The most important solution concept in noncooperative game theory is the Nash equilibrium. When games possess many Nash equilibria, we sometimes want to know which equilibria are more reasonable than others. In this chapter we present and study some refinements of the concept of Nash equilibrium.
In Section 7.1 we study subgame perfect equilibrium, which is a solution concept for extensive-form games. The idea behind this refinement is to rule out noncredible threats, that is, “irrational” behavior off the equilibrium path whose goal is to deter deviations. In games with perfect information, a subgame perfect equilibrium always exists, and it can be found using the process of backward induction.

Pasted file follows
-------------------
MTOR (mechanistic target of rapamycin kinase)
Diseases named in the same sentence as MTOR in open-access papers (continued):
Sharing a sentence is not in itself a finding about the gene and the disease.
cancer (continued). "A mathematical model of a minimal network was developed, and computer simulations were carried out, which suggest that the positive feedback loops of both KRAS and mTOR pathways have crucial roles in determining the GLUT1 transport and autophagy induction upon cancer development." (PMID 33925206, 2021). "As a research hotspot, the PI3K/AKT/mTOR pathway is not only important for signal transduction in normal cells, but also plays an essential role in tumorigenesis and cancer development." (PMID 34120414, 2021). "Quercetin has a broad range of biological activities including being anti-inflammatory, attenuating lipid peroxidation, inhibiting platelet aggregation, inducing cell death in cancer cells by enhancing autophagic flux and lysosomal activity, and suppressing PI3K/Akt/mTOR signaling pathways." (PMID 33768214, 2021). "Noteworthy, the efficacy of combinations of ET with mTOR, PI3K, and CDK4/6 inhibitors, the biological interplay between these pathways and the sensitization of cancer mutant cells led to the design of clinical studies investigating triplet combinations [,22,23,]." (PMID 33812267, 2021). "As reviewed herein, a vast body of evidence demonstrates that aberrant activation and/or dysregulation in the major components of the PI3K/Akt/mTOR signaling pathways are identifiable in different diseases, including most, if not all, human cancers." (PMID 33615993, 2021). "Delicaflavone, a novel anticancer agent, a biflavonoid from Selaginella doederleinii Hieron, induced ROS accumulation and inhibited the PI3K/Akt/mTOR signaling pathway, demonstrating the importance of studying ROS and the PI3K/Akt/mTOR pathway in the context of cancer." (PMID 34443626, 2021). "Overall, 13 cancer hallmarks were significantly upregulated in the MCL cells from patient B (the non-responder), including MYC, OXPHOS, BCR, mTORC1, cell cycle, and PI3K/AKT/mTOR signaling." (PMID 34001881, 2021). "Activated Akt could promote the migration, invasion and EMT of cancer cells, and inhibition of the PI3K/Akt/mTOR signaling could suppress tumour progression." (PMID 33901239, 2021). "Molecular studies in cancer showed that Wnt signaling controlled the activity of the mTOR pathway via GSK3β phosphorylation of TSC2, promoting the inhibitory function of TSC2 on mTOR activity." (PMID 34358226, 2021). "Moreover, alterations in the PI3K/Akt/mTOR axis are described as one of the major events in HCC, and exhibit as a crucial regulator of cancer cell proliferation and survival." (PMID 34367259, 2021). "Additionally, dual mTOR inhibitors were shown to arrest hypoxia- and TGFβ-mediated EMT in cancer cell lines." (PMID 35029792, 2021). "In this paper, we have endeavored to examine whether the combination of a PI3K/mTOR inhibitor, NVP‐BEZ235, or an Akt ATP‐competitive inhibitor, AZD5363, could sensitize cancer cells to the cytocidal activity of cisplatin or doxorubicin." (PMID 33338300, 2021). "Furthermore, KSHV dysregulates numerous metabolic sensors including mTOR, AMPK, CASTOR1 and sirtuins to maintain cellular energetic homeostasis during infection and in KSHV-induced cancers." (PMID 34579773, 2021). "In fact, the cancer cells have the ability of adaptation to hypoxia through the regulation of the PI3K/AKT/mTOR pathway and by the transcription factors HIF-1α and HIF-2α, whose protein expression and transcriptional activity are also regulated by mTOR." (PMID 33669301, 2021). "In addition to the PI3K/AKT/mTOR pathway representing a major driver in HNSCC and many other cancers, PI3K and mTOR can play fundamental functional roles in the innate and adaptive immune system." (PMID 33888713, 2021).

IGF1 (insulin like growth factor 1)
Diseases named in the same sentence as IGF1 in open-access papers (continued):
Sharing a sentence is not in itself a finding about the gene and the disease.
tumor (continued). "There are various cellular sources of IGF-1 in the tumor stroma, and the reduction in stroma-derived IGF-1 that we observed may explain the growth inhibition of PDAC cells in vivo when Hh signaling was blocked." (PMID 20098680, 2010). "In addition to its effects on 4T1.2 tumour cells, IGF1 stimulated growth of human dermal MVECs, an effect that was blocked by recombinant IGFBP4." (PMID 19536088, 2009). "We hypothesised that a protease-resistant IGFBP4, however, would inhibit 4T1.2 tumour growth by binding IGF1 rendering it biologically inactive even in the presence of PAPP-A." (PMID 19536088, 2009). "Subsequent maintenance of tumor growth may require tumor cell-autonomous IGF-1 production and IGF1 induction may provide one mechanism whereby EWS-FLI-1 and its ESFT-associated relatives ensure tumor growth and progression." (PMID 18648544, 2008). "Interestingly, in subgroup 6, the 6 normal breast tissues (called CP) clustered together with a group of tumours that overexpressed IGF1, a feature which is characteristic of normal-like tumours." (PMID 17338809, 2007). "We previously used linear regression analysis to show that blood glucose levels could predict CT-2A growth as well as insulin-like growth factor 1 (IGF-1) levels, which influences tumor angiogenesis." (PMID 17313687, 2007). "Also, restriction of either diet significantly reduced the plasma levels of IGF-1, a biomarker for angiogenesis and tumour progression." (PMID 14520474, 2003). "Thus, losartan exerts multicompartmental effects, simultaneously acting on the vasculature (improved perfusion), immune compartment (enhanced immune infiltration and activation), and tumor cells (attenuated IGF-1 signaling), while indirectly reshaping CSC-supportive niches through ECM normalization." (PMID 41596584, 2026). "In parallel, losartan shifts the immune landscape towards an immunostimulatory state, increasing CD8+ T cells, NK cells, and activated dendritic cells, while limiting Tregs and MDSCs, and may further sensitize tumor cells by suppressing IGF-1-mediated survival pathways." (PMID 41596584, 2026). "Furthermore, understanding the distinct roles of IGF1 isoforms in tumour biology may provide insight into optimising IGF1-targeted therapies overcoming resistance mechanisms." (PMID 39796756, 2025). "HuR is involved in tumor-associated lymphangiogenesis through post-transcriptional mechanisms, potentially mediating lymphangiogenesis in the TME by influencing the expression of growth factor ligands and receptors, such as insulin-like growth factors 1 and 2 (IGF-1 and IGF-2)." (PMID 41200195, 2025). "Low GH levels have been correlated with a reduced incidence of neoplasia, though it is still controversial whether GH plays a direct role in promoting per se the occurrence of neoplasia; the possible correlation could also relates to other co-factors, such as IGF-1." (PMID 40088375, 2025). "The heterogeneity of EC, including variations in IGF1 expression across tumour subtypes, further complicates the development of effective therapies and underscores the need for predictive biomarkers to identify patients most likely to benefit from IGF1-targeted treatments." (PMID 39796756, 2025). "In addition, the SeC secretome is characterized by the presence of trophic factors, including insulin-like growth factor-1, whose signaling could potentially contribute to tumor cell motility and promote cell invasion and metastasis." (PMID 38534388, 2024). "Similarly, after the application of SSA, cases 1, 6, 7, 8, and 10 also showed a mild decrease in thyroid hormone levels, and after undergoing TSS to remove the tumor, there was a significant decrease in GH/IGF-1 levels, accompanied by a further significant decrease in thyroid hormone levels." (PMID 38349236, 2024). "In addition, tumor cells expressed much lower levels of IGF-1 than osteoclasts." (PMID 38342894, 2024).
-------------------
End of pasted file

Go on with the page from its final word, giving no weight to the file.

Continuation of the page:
The second refinement, presented in Section 7.3, is the perfect equilibrium, which is based on the idea that players might make mistakes when choosing their strategies. In extensive-form games there are two types of perfect equilibria corresponding to the two types of mistakes that players may make: one, called strategic-form perfect equilibrium, assumes that players may make a mistake at the outset of the game, when they choose the pure strategy they will implement throughout the game. The other, called extensive-form perfect equilibrium, assumes that players may make mistakes in choosing an action in each information set. We show by examples that these two concepts are different and prove that every extensive-form game possesses perfect equilibria of both types, and that every extensive-form perfect equilibrium is a subgame perfect equilibrium.